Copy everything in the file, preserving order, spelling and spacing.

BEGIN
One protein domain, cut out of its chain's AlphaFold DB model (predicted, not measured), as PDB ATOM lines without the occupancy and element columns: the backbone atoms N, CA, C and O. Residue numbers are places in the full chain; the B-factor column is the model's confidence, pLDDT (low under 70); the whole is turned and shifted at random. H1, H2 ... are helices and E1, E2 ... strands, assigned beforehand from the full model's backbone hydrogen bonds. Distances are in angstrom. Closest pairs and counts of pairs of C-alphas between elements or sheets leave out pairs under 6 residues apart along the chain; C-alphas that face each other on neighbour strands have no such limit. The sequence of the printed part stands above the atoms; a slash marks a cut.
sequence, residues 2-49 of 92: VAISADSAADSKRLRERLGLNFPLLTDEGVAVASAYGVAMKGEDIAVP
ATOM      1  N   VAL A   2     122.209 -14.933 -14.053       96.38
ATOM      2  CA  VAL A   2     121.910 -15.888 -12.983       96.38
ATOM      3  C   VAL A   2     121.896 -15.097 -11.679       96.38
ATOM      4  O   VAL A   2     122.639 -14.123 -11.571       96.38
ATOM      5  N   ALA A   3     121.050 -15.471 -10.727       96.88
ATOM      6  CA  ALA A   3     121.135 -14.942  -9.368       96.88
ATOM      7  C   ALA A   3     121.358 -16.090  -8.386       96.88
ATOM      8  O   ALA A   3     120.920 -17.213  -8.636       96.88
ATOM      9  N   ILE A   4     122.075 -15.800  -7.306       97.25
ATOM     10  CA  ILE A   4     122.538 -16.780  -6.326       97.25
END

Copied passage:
One protein domain, cut out of its chain's AlphaFold DB model (predicted, not measured), as PDB ATOM lines without the occupancy and element columns: the backbone atoms N, CA, C and O. Residue numbers are places in the full chain; the B-factor column is the model's confidence, pLDDT (low under 70); the whole is turned and shifted at random. H1, H2 ... are helices and E1, E2 ... strands, assigned beforehand from the full model's backbone hydrogen bonds. Distances are in angstrom. Closest pairs and counts of pairs of C-alphas between elements or sheets leave out pairs under 6 residues apart along the chain; C-alphas that face each other on neighbour strands have no such limit. The sequence of the printed part stands above the atoms; a slash marks a cut.
sequence, residues 2-49 of 92: VAISADSAADSKRLRERLGLNFPLLTDEGVAVASAYGVAMKGEDIAVP
ATOM      1  N   VAL A   2     122.209 -14.933 -14.053       96.38
ATOM      2  CA  VAL A   2     121.910 -15.888 -12.983       96.38
ATOM      3  C   VAL A   2     121.896 -15.097 -11.679       96.38
ATOM      4  O   VAL A   2     122.639 -14.123 -11.571       96.38
ATOM      5  N   ALA A   3     121.050 -15.471 -10.727       96.88
ATOM      6  CA  ALA A   3     121.135 -14.942  -9.368       96.88
ATOM      7  C   ALA A   3     121.358 -16.090  -8.386       96.88
ATOM      8  O   ALA A   3     120.920 -17.213  -8.636       96.88
ATOM      9  N   ILE A   4     122.075 -15.800  -7.306       97.25
ATOM     10  CA  ILE A   4     122.538 -16.780  -6.326       97.25